"It's important to negotiate, but then they have to go home and do something," says the man who organized the small miracle on Samso Island. "We don't wake up every morning thinking about how we're going to save the polar bears. No, people think about themselves." But this isn't a problem for Soren Hermansen; it's the solution.
A Climate Change Guru
Hermansen has become a guru of sorts for climate experts and politicians. Last fall, his name appeared on the cover of Time, together with the names of other "Heroes of the Environment." The cover image featured circles of different sizes to indicate the relative importance of each name. Hermansen's circle was about four times the size of that of Arnold Schwarzenegger, the governor of California.
It isn't easy catching Hermansen on his island. He spends a lot of time flying around the world. He has just returned from Copenhagen, where he appeared before the Danish parliament, and before that he was in Japan, Korea, Italy and Brussels. José Barroso, the head of the European Commission, was at the Brussels meeting, where the Russian energy minister quarreled with his Ukrainian counterpart on the sidelines. And Hermansen, a former farmer from the village of Kolby Kaas on Samso, sharply criticized them for not making a sufficiently serious attempt to do what his fellow islanders have accomplished.
Hermansen, 50, his short hair slightly graying, has the physique of an athlete and is quick to flash his big smile. Now he is sitting in a building that, with its shiny metal skin, looks a little like the Starship Enterprise -- in the middle of a rural village. Hermansen plays the role of Captain Kirk, as director of this "energy academy" in Ballen, an old fishing village. Visitors from around the world come to Ballen to examine the equipment the Samsingers use and the infrastructure they have developed. Of course, the building itself is also a model, with its solar panels and a computer that occasionally opens and closes ventilation flaps in the roof.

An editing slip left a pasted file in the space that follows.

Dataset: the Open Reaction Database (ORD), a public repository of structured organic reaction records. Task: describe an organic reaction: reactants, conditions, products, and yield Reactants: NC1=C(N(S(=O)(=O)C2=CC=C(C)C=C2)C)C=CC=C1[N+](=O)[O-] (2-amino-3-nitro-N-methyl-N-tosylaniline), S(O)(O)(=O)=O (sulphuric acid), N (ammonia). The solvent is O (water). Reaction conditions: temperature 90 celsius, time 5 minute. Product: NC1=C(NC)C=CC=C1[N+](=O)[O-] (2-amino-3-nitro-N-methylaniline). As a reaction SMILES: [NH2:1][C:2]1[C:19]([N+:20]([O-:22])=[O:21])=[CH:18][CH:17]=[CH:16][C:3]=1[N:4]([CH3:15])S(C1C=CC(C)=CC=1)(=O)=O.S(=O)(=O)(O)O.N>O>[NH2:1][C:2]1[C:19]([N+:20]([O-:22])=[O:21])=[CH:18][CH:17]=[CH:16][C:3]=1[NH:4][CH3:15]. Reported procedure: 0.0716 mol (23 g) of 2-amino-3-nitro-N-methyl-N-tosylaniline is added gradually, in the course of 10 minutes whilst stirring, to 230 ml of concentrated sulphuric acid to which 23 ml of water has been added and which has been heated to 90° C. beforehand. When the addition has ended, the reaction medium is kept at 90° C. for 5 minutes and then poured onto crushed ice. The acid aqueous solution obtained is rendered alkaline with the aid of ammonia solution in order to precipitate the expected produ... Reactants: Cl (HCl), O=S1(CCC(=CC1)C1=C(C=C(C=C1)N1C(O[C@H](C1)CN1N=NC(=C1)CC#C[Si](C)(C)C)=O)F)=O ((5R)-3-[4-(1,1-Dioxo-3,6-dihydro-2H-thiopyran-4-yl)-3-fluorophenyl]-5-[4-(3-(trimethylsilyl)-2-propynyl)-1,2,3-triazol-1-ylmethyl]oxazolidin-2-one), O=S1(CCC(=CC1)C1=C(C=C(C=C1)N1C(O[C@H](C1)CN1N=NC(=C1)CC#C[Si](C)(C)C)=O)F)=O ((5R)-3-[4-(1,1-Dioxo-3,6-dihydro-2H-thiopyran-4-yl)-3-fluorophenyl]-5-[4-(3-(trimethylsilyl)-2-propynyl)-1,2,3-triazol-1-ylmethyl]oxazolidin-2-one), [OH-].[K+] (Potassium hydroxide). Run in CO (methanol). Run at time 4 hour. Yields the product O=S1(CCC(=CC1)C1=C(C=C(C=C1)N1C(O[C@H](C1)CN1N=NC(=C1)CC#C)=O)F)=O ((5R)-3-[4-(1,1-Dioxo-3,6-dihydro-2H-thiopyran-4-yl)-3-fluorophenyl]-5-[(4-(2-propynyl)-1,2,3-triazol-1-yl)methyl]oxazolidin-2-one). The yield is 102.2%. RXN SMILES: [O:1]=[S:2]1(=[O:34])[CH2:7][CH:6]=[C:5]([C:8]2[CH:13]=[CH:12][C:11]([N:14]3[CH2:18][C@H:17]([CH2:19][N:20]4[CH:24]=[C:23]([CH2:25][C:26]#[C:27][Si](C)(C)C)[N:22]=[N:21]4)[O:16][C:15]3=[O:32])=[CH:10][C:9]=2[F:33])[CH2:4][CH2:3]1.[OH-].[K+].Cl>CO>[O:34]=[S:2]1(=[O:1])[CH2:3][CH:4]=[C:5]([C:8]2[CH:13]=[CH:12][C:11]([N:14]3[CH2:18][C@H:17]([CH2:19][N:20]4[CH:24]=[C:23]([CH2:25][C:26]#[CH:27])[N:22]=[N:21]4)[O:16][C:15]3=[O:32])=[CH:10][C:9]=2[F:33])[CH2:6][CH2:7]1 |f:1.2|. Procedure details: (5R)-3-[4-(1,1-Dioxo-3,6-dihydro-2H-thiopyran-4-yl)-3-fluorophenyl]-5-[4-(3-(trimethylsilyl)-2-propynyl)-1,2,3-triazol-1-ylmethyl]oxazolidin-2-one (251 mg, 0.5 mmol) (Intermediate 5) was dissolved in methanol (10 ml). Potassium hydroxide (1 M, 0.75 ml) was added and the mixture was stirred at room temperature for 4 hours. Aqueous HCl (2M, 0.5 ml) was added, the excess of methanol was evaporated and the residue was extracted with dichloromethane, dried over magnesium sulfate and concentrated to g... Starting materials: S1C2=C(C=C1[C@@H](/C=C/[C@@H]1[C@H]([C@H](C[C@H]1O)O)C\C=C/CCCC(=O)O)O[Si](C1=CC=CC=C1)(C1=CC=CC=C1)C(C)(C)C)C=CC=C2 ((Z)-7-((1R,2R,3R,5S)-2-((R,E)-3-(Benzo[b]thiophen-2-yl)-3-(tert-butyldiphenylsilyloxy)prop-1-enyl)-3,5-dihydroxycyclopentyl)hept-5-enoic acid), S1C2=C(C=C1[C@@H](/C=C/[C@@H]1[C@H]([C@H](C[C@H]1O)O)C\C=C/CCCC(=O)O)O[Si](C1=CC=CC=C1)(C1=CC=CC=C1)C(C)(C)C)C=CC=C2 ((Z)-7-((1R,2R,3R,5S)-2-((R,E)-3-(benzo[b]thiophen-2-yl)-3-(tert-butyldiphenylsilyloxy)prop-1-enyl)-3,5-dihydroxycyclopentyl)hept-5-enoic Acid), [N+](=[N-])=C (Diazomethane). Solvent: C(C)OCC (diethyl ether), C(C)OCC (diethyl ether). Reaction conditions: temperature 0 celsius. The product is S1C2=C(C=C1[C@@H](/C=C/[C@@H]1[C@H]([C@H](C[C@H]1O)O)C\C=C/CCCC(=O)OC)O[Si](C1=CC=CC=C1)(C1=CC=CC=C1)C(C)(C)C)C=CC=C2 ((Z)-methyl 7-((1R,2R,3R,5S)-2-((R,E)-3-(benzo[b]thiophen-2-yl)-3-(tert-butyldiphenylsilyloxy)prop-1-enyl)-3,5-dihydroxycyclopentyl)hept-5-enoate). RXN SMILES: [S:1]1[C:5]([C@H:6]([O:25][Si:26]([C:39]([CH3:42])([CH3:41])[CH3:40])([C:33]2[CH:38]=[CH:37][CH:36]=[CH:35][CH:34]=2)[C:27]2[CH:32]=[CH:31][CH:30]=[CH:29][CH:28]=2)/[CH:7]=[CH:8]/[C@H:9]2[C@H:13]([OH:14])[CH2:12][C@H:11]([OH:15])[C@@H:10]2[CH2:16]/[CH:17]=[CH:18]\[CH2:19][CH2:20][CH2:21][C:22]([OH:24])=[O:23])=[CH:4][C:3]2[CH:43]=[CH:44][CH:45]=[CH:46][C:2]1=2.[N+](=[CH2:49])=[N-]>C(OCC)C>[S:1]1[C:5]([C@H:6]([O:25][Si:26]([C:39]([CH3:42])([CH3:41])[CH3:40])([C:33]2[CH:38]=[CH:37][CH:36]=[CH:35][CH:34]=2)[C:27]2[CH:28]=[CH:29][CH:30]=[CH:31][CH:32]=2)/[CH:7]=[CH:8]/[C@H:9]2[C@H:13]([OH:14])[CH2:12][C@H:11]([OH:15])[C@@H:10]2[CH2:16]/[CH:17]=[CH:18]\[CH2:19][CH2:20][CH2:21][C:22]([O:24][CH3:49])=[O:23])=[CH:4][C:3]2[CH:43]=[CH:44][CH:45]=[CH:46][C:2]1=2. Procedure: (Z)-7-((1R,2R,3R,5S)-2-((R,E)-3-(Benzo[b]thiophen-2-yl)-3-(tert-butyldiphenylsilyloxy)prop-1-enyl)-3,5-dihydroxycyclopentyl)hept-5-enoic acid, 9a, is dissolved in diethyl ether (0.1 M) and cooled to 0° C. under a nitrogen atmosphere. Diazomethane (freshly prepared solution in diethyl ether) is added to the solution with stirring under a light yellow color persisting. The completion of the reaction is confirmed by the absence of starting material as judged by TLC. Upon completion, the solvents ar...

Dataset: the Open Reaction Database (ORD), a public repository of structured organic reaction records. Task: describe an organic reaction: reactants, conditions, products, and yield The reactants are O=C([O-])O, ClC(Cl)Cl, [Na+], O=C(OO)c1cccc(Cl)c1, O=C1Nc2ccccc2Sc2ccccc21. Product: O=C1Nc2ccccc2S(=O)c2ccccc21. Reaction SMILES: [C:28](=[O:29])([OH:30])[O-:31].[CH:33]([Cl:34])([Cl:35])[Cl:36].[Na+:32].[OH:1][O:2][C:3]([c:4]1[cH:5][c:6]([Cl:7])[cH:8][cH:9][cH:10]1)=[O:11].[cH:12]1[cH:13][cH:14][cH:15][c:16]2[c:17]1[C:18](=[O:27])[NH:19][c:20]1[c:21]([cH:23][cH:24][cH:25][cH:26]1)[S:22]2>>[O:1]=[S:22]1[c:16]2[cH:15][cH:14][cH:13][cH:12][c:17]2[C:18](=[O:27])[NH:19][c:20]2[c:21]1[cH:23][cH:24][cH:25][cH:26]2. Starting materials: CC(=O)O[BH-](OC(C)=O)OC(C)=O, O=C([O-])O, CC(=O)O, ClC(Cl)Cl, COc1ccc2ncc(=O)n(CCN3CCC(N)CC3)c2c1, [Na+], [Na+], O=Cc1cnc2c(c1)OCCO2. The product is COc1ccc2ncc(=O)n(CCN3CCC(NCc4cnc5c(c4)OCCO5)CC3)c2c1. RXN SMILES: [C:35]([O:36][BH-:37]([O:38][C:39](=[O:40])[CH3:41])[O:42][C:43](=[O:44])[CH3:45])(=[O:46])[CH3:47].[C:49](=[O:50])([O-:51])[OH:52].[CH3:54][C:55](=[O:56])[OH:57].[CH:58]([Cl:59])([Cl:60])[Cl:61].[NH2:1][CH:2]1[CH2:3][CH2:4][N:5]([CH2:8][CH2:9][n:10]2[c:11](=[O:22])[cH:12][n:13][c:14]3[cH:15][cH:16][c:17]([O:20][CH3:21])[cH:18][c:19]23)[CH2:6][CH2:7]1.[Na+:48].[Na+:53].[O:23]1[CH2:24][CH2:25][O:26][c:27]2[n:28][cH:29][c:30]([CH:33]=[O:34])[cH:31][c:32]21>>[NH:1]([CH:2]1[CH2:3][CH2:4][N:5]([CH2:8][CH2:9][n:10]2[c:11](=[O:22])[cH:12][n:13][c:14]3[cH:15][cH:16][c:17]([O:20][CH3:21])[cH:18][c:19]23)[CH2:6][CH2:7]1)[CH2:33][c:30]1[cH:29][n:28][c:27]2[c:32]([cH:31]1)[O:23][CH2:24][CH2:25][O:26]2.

Hermansen describes how the Samso concept works. In 1997, the Danish Energy Ministry announced a contest. A region was to be selected to test how effective renewable energy can be in a real environment. It was a clever contest, requiring the winning region to achieve a carbon footprint of zero with existing technology and without special assistance or subsidies from Copenhagen. This would make the results more readily transferable to other places, and the whole project wouldn't cost the government a single kroner.
An engineer in the city of Aarhus, across the water from Samso, hit upon the idea to write a plan for Samso. He analyzed how much electricity and oil the Samsingers consumed, how much biomass grows there each year, how strong the wind blows and how long the sun shines. Then he wrote his plan -- and won the contest.
Samso was dubbed an "eco-energy island," a title not unlike a brass medal -- well-intentioned, but almost worthless. It helped in obtaining the necessary permits for the new equipment, but the Samsingers themselves had little use for the designation at first. When TV reporters came to the island to interview the mayor, he was at a loss for words and had to consult the concept before answering their questions.
The engineer advised a few people on Samso to establish an association, or else, he said, the plan would never materialize. Fifty Samsingers attended the first meeting in Tranebjerg. But the island's remaining 3,950 stayed home. They were simply unable to see the engineer's concept as a profitable enterprise.